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Cities vs. Industry: Fight over Municipal Regulation of Fracking Continues at Legislature

Struggles over fracking bans have been in the news for some time in Pennsylvania, Colorado, Ohio, New Mexico and other states. The State of New York has had a moratorium on fracking for several years. But until recently, cities and oil and gas companies in Texas had been able to get along. Until, that is, the City of Denton, Texas passed a referendum banning fracking with in its city limits. Since then, as we say in Texas, all hell has broken loose.

The day after Denton’s referendum passed, two suits were filed challenging its ordinance, one by the Texas General Land Office and one by the Texas Oil and Gas Association. In the Legislature, several bills were filed to limit municipal authority to regulate drilling. One bill would require cities to reimburse the state for lost revenue from any drilling ban. ¬†Another would require cities to get approval from the Attorney General before putting any referendum on the ballot.

The two bills that appear to have the most legs are HB 2855, introduced by Drew Darby, and SB 1165, introduced by Troy Fraser. SB 1165 has been favorably reported out of the Senate Natural Resources Committee. HB 2855 remains pending in the House Energy Resources Committee after a lengthy hearing at which representatives of the industry and municipalities testified late into the night.

HB 2855 would prohibit a city from enacting an ordinance that “prohibits or has the effect of prohibiting an operation under the jurisdiction of the” Texas Railroad Commission. And it delegates to the RRC “exclusive jurisdiction to determine whether the adoption or enforcement of an … ordinance … prohibits or has the effect of prohibiting an operation under the jurisdiction of” the RRC.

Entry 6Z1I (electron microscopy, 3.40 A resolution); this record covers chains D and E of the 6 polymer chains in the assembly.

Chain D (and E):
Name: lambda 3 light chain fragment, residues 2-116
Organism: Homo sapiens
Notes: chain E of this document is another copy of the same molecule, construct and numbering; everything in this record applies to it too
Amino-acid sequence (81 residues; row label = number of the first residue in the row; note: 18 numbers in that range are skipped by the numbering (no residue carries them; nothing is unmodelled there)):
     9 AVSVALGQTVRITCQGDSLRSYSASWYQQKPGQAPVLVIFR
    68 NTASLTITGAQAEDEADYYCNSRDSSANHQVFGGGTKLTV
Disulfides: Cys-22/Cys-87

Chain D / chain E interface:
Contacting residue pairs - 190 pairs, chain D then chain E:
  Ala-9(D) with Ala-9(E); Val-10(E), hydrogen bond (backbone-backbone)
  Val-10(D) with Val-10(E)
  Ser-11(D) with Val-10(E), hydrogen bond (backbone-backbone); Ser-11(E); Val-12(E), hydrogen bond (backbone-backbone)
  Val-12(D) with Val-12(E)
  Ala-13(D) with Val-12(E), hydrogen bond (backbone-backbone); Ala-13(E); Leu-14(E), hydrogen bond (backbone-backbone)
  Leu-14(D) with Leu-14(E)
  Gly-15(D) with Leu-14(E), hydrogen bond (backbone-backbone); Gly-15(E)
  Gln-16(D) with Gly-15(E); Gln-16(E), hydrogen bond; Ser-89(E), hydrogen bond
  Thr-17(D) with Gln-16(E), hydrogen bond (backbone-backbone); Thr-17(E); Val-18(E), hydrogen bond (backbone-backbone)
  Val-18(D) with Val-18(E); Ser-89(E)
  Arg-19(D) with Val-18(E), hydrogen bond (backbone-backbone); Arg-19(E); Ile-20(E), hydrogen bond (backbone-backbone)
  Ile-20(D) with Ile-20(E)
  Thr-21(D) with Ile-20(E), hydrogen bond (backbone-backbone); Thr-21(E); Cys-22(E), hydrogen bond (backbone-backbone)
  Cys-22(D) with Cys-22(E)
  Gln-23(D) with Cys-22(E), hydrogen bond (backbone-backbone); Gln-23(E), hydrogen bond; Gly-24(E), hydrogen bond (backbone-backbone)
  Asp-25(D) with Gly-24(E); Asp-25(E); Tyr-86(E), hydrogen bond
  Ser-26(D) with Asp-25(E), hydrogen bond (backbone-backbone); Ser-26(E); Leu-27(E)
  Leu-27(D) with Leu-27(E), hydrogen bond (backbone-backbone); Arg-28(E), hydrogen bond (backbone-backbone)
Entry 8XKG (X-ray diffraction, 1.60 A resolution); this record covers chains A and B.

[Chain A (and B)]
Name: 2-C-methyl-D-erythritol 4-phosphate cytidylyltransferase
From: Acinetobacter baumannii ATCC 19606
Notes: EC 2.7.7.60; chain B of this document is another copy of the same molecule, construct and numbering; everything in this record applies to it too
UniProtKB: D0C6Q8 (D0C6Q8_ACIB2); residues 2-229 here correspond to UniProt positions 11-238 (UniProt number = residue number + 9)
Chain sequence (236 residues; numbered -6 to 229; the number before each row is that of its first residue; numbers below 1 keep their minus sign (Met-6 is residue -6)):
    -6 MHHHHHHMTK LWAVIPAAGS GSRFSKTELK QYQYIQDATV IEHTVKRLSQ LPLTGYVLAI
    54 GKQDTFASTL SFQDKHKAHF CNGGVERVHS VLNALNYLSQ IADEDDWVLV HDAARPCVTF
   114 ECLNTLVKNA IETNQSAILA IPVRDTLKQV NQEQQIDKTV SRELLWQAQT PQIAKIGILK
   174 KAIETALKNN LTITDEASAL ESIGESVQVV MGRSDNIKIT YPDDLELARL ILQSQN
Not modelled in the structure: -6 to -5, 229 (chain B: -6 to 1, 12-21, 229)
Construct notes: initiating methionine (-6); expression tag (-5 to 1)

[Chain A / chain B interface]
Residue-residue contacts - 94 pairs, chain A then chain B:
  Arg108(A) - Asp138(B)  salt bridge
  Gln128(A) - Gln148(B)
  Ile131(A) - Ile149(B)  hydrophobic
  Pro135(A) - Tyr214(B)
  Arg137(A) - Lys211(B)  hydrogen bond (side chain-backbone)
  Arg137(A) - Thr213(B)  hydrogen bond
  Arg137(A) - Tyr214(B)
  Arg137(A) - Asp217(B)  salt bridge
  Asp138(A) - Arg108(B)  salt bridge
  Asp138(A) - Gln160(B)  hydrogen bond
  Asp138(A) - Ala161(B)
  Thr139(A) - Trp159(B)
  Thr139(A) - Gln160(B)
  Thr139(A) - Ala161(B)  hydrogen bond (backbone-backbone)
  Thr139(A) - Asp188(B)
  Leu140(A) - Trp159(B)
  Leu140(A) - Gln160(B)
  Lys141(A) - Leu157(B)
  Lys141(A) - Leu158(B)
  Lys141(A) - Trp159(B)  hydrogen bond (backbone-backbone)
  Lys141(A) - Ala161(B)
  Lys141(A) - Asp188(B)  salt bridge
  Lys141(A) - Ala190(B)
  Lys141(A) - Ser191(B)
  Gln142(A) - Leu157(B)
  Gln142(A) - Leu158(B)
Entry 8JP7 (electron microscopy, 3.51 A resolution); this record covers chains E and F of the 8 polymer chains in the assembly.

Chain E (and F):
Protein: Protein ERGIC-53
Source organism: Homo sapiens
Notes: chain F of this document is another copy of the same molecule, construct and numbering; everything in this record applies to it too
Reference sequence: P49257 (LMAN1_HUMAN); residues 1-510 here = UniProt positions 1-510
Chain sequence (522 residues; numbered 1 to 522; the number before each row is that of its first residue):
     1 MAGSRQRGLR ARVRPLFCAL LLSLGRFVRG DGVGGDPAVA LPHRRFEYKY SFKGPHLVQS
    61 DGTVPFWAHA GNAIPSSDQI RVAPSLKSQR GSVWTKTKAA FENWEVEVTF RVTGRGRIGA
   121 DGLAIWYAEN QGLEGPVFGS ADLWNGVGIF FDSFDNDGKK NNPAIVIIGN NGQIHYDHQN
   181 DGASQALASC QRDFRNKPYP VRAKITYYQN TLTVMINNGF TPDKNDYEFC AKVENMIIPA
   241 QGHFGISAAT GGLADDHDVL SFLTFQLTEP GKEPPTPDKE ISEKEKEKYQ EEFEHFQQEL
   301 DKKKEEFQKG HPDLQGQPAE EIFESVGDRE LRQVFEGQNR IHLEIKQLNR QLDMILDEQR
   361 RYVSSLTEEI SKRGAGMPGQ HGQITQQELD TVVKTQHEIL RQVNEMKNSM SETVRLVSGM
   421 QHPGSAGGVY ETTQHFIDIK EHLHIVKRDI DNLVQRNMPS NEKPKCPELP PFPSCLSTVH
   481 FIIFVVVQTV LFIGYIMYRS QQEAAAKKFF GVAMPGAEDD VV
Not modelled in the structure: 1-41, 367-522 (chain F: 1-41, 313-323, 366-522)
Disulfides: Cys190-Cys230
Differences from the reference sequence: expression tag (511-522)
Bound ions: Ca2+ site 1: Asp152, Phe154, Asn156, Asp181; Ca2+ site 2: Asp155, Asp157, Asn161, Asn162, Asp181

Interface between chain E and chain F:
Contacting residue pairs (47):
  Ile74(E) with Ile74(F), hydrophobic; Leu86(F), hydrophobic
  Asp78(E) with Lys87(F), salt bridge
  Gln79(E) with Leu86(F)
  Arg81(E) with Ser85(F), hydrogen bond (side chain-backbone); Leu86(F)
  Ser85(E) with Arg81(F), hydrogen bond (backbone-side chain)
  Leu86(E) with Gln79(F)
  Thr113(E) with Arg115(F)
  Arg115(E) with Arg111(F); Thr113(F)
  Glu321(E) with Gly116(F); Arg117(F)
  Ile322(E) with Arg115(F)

SB 1165 prohibits ordinances that “ban, limit or otherwise regulate an oil or gas operation” except for ordinances that “regulate only surface activity that is incident to an oil and gas operation, is commercially reasonable, does not effectively prohibit an oil and gas operation, and is not otherwise preempted by state or federal law.”

Cities claim that both bills would effectively eliminate the ordinances that they have carefully crafted, with input from industry, to regulate drilling within their municipal limits.

In 2011, the Texas Supreme Court decided Railroad Commission of Texas and Pioneer Exploration, Ltd. v. Texas Citizens for a Safe Future and Clean Water and James G. Popp, No. 08-0497. It held that the RRC’s authority to issue permits for injection wells, which requires the RRC to find that the permit will be “in the public interest,” does not give the RRC authority to consider traffic safety in deciding whether to grant the permit. The RRC strenuously argued that it had no jurisdiction to consider public safety issues in granting injection well permits. I was reminded of this case in relation to the debate over municipal authority, because, like injection wells, the RRC never considers public safety issues in deciding whether to grant drilling permits. Indeed, I suspect that the RRC would say, as it did in Popp, that it has no jurisdiction to consider such issues when granting a drilling permit. In municipal jurisdictions, issues of public safety are principally delegated to the municipality. City drilling ordinances address those issues – traffic, noise, emissions, etc. The City of Fort Worth’s drilling ordinance, considered a model for other cities, addresses those issues in great detail.

The proposed bills will leave a lot of open questions. When does a municipal ordinance “have the effect of prohibiting an operation”? When is a municipal ordinance “commercially reasonable”? Senate bill 1165 defines “commercially reasonable” as “a condition that permits a reasonably prudent operator to fully, effectively, and economically exploit, develop, produce, process and transport oil and gas.” It appears to me that these bills are licenses for operators to litigate with cities over their ordinances, in expensive litigation that some cities will be unable or unwilling to fight.

These bills were filed in response to Denton’s drilling ban. It seems to me that the most reasonable response, if any is needed, is simply to prohibit cities from enacting a drilling ban. The industry appears to be using the drilling ban as an opportunity to try to severely¬†limit municipal authority over drilling.

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